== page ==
Stopping Microarchitectural Attacks through Constant-time Code

While computing devices control and monitor increasingly many areas of our life, the security of these devices remains an open issue. The recent disclosure of Meltdown, Spectre and now Foreshadow showcased the remaining vulnerability of the microarchitecture of modern CPUs - highlighting the relevance of microarchitectural attacks to our computing infrastructure. Decades-long optimization for performance have created CPUs where any knowledgeable adversary who can execute code will easily overcome logic separation between processes and thus compromise system security. To ensure the expected reliability and longevity of the computing infrastructure, mitigation of microarchitectural attacks is of utmost importance.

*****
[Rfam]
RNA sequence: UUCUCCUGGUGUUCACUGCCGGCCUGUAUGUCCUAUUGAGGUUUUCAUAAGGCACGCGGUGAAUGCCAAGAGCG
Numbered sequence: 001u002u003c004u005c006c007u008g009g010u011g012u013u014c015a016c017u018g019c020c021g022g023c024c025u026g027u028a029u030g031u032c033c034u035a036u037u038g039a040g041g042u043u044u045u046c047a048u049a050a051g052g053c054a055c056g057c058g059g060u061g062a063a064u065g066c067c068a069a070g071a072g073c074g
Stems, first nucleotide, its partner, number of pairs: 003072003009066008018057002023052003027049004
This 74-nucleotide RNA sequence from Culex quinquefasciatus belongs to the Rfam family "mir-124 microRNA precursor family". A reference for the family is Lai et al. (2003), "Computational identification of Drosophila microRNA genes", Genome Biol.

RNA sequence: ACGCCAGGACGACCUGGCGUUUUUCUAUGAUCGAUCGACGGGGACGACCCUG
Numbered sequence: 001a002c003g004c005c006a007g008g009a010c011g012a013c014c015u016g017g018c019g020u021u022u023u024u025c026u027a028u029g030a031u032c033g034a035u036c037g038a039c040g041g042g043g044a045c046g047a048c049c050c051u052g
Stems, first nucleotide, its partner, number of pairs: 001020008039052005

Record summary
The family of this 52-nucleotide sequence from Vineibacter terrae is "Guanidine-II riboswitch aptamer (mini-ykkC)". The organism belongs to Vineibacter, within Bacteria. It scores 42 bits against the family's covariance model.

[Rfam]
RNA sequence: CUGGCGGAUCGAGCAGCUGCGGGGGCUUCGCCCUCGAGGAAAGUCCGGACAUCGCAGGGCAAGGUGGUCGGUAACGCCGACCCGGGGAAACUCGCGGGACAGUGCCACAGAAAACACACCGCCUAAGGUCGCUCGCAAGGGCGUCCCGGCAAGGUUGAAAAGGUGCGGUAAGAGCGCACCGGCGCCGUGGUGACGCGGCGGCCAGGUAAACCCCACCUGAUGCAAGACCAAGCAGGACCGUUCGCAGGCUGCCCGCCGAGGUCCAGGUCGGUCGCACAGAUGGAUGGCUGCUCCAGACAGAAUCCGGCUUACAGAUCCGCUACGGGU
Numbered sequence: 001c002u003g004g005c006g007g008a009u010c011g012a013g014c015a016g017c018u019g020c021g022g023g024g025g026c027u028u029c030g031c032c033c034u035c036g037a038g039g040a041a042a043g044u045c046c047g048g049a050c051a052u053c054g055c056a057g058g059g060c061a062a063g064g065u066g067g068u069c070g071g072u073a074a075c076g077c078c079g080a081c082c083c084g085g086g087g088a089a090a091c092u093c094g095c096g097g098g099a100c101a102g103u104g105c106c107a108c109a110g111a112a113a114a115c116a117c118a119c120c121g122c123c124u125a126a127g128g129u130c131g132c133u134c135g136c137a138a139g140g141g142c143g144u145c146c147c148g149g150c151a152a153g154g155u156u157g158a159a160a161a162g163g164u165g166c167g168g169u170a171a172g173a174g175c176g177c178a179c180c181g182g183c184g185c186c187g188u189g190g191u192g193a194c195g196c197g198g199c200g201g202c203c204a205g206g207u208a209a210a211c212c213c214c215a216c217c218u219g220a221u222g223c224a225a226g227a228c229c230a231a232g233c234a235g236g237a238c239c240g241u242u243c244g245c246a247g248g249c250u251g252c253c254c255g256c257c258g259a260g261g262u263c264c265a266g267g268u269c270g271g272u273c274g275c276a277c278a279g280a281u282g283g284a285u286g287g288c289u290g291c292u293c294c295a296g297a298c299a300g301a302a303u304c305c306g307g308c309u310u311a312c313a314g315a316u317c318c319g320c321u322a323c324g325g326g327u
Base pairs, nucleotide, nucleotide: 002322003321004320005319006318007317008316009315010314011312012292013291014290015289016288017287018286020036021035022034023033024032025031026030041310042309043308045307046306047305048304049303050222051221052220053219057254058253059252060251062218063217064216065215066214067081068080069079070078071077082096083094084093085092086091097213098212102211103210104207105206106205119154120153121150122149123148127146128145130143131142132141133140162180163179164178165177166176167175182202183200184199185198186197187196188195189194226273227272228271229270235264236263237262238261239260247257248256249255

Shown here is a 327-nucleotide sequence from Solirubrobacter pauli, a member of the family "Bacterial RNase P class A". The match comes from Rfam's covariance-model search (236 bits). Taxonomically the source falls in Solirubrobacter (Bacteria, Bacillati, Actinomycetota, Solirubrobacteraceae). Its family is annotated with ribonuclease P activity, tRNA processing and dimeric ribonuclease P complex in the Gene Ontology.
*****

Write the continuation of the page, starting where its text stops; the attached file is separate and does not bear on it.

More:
This project addresses microarchitectural attacks with two complementary approaches:

  • Detect vulnerabilities in hardware and code. We develop a framework (Microwalk) to quantify information leakage caused by microarchitectural features on modern computing platforms. Through the combination of static analysis for Spectre-like attacks with a novel fuzzer-based dynamic analysis approach for reliable yet scalable leakage detection, we can detect vulnerability for binary code of any size.
  • Prevent attacks through better development tools. We integrate our tools directly into the compiler toolchain, easing the generation of invulnerable programs even for developers who are not familiar with side-channel resistant programming techniques.


This project is funded by Deutsche Forschungsgemeinschaft (DFG).